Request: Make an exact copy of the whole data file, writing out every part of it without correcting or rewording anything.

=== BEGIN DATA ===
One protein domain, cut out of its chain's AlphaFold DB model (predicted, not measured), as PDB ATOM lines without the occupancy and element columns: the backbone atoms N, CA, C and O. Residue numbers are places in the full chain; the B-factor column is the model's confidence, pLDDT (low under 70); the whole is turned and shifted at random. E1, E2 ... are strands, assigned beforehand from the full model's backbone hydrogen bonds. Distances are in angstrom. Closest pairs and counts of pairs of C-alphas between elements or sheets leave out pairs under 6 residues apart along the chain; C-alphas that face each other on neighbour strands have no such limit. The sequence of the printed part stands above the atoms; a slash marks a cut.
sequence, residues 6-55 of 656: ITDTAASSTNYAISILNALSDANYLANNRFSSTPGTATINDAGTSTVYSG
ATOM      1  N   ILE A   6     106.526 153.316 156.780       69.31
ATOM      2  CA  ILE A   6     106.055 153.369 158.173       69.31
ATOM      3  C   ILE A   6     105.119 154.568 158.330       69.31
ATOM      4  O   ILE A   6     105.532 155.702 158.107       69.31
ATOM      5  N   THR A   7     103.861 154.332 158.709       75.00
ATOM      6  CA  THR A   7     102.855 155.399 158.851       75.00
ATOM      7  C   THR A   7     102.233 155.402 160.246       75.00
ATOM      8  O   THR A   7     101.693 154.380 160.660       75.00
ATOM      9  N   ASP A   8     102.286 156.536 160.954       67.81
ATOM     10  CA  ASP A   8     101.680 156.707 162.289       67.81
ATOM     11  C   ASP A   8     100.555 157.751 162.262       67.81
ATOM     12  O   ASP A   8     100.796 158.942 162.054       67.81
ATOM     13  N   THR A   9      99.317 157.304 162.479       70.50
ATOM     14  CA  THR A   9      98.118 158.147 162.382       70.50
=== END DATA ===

One protein domain, cut out of its chain's AlphaFold DB model (predicted, not measured), as PDB ATOM lines without the occupancy and element columns: the backbone atoms N, CA, C and O. Residue numbers are places in the full chain; the B-factor column is the model's confidence, pLDDT (low under 70); the whole is turned and shifted at random. E1, E2 ... are strands, assigned beforehand from the full model's backbone hydrogen bonds. Distances are in angstrom. Closest pairs and counts of pairs of C-alphas between elements or sheets leave out pairs under 6 residues apart along the chain; C-alphas that face each other on neighbour strands have no such limit. The sequence of the printed part stands above the atoms; a slash marks a cut.
sequence, residues 6-55 of 656: ITDTAASSTNYAISILNALSDANYLANNRFSSTPGTATINDAGTSTVYSG
ATOM      1  N   ILE A   6     106.526 153.316 156.780       69.31
ATOM      2  CA  ILE A   6     106.055 153.369 158.173       69.31
ATOM      3  C   ILE A   6     105.119 154.568 158.330       69.31
ATOM      4  O   ILE A   6     105.532 155.702 158.107       69.31
ATOM      5  N   THR A   7     103.861 154.332 158.709       75.00
ATOM      6  CA  THR A   7     102.855 155.399 158.851       75.00
ATOM      7  C   THR A   7     102.233 155.402 160.246       75.00
ATOM      8  O   THR A   7     101.693 154.380 160.660       75.00
ATOM      9  N   ASP A   8     102.286 156.536 160.954       67.81
ATOM     10  CA  ASP A   8     101.680 156.707 162.289       67.81
ATOM     11  C   ASP A   8     100.555 157.751 162.262       67.81
ATOM     12  O   ASP A   8     100.796 158.942 162.054       67.81
ATOM     13  N   THR A   9      99.317 157.304 162.479       70.50
ATOM     14  CA  THR A   9      98.118 158.147 162.382       70.50